Cashless India, digital financial inclusion and development

Wednesday 13th June, 3 - 5pm (Room 204 Lipman Building). Dr. Philippa Williams from the School of Geography, Queen Mary University of London will be presenting based on a paper researched and written with Kavita Datta.

 

 PGR SEMINAR SERIES - Women Researchers in Development Studies: Gender, Activism and Global Citizenship Talks 

 "Locating the Individual in Collective Activism to Address Violence Against Women in Post Conflict Contexts".

Friday 4th May, 3 - 4.30pm (Room 212 Squires Annexe). Ph.D. student Kate Mukungu will be speaking. For more information on this talk please click here

 

"Understanding Global Citizenship in Practise"

Friday 18th May, 3 - 4.30pm (Room 212 Squires Annexe). Ph.D. student Madeleine Le Bourdon will be speaking. For more information on this talk please click here

 

"The Emotional Geographies of Protest and Activism in Contemporary Ukraine".

Friday 1st June, 3 - 4.30pm (Room 231 Lipman Building). Ph.D. student Inga Freimane will be speaking. For more information on this talk please click here

 

"Affected Women's Views on Change, Development and Alternatives: Large Scale Mining in the Northern Peruvian Andes".

Wednesday 6th June, 3 - 4.30pm (Room 231 Lipman Building). Ph.D. student Inge Boudewijn will be speaking. For more information on this talk please click here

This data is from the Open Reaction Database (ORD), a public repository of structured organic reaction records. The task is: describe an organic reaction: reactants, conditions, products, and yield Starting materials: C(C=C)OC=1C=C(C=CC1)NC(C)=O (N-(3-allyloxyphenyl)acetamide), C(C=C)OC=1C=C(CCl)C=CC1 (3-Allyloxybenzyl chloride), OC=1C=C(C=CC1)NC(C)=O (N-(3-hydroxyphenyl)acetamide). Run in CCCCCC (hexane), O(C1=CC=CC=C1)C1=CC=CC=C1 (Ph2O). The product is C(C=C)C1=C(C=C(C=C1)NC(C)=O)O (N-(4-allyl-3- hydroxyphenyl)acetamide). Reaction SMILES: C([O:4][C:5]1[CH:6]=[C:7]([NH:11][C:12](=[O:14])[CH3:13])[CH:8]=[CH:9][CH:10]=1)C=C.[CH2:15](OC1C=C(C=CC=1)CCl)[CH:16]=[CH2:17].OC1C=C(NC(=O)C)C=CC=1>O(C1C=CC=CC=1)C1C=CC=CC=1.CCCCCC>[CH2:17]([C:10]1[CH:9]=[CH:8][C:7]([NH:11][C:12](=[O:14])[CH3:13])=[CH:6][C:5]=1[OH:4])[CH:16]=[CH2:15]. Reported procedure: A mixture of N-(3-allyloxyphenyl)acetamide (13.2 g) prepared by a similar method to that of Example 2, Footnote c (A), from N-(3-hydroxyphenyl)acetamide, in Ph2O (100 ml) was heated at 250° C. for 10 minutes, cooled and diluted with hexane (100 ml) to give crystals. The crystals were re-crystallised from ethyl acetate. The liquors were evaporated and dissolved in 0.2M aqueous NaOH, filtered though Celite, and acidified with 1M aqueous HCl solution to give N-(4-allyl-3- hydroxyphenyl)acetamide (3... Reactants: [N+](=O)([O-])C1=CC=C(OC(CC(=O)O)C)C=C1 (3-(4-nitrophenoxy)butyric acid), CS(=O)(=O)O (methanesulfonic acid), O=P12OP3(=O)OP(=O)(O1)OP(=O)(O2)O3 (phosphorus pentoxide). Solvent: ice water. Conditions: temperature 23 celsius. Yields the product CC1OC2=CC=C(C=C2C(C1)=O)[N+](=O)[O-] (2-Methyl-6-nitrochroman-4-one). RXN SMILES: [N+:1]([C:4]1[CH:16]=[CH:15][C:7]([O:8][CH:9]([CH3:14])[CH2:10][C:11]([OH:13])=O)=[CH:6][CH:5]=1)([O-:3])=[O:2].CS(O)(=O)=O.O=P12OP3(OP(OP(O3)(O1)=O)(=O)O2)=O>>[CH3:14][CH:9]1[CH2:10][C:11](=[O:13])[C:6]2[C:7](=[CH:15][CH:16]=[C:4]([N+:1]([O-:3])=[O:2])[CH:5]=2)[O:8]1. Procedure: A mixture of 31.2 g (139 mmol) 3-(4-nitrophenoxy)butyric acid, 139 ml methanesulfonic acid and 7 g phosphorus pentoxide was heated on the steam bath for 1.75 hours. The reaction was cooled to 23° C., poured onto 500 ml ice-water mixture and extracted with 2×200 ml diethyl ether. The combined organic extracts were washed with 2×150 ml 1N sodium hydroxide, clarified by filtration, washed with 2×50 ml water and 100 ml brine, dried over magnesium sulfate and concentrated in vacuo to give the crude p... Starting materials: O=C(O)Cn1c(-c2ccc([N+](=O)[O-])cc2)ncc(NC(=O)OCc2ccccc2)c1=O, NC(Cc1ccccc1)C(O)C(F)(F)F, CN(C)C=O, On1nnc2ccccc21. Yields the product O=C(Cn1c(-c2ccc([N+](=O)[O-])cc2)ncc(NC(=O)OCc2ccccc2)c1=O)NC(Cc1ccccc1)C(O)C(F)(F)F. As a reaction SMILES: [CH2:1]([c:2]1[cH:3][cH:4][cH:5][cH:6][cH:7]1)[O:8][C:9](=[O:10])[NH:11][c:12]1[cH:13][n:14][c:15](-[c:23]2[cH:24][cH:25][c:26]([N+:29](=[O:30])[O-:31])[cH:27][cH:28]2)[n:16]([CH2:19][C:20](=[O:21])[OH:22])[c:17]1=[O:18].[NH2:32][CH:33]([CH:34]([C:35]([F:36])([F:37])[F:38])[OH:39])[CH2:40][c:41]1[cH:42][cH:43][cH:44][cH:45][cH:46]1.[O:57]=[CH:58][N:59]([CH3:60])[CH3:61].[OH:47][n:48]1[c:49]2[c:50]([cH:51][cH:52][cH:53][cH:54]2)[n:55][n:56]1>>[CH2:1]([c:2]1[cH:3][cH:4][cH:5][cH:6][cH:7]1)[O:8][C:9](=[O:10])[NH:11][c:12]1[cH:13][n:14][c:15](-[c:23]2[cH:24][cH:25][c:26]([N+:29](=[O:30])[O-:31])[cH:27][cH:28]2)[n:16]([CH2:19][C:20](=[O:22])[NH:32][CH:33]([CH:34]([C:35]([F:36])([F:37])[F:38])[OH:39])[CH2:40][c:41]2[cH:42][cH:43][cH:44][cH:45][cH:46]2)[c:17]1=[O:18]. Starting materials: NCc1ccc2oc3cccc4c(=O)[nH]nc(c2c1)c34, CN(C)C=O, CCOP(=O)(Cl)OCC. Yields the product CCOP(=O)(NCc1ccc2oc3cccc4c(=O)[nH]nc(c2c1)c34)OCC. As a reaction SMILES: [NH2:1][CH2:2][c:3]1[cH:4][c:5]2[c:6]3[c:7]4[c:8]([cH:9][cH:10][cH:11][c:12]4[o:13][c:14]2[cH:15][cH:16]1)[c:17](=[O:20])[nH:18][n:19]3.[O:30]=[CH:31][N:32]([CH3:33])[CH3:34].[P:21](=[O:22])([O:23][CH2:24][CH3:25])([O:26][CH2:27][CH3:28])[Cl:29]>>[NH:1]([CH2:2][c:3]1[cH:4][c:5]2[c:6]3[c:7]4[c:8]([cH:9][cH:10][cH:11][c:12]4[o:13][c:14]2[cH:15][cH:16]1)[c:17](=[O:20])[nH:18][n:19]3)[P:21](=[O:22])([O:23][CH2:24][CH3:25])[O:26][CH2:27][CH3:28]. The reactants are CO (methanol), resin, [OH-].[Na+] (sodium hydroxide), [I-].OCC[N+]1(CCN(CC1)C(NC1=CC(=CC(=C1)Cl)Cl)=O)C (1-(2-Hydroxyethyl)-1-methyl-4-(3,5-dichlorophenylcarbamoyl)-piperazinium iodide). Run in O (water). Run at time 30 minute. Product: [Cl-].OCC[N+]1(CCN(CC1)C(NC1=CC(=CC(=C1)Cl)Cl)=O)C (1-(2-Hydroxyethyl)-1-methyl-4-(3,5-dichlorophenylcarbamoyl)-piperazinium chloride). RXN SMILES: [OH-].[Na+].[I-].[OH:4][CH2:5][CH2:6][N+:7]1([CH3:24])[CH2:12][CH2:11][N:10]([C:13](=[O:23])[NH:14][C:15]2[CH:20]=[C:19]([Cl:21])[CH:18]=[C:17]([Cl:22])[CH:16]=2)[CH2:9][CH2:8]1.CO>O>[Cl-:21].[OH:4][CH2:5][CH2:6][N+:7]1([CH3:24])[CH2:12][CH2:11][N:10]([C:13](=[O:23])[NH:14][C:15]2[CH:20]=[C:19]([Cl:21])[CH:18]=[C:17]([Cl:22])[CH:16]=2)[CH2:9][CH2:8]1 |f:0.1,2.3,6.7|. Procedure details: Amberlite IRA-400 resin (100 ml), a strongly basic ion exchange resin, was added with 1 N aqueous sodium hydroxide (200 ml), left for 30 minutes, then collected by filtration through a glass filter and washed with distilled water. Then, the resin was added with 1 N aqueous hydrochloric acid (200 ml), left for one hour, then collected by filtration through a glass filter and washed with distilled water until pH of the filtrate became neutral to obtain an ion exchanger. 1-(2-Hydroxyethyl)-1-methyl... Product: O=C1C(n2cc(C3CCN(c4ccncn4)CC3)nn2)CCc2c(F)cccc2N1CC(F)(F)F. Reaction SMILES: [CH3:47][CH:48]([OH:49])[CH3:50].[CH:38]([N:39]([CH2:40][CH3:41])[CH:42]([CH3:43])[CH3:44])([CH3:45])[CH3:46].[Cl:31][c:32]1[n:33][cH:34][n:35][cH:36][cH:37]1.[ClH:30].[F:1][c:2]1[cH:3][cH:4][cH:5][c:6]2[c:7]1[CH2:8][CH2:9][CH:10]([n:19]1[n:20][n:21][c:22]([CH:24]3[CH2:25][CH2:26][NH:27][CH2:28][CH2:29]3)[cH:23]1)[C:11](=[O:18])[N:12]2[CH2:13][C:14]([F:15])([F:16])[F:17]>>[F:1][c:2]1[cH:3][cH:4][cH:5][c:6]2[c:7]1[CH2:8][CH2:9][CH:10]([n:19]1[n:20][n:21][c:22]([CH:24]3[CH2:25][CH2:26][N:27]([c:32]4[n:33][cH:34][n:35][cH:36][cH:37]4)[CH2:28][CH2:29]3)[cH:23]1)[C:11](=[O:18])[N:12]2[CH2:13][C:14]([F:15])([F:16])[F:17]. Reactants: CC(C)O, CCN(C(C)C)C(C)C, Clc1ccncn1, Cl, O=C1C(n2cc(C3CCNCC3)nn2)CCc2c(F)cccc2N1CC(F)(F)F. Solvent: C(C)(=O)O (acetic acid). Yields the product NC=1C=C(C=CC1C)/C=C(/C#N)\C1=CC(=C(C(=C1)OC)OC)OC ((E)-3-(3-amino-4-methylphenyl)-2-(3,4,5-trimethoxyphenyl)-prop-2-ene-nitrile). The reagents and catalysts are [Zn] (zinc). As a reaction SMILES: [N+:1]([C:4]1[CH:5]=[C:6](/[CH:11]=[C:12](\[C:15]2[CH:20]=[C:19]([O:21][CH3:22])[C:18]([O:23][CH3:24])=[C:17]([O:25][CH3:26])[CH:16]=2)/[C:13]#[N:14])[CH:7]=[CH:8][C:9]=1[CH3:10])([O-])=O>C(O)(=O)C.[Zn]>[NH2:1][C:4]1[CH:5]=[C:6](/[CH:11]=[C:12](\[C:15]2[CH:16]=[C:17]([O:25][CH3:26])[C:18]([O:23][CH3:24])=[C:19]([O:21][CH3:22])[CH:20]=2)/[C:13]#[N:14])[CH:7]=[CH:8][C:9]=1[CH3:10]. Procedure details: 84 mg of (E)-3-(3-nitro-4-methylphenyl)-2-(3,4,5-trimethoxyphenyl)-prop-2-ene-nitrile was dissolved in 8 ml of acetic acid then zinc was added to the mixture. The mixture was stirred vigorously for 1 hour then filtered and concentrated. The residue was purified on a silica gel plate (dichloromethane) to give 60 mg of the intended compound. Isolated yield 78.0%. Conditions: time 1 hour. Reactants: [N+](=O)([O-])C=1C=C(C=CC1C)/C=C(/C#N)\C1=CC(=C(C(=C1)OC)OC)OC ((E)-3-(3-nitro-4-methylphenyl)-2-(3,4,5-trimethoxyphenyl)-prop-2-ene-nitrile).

Events 2018

Bringing our feminist values to development research, policy and practice: Celebrating 25 years of Gender and Development

Friday 11th May 2018, 10:30am - 6pm, Northumbria University London, 110 Middlesex St, London, E1 7HT

One-day symposium jointly organised by the Women and Development Study Group of the DSA and Gender and Development journal, and hosted by Northumbria’s Centre for International Development.

Postgraduate Study Open Afternoon

Tuesday 22nd May 2018, 3.00pm - 5.30pm, Lipman Building, Room 121, Northumbria University

Interested in developing the skills and expertise to succeed in International Development? Come along and meet our specialist teaching team and find out about exciting opportunities for full and part-time postgraduate study in September 2018.

For more information, click here.

Seminars and Events 2017

The Intimacy Geopolitics of Indonesia’s Carbon Forests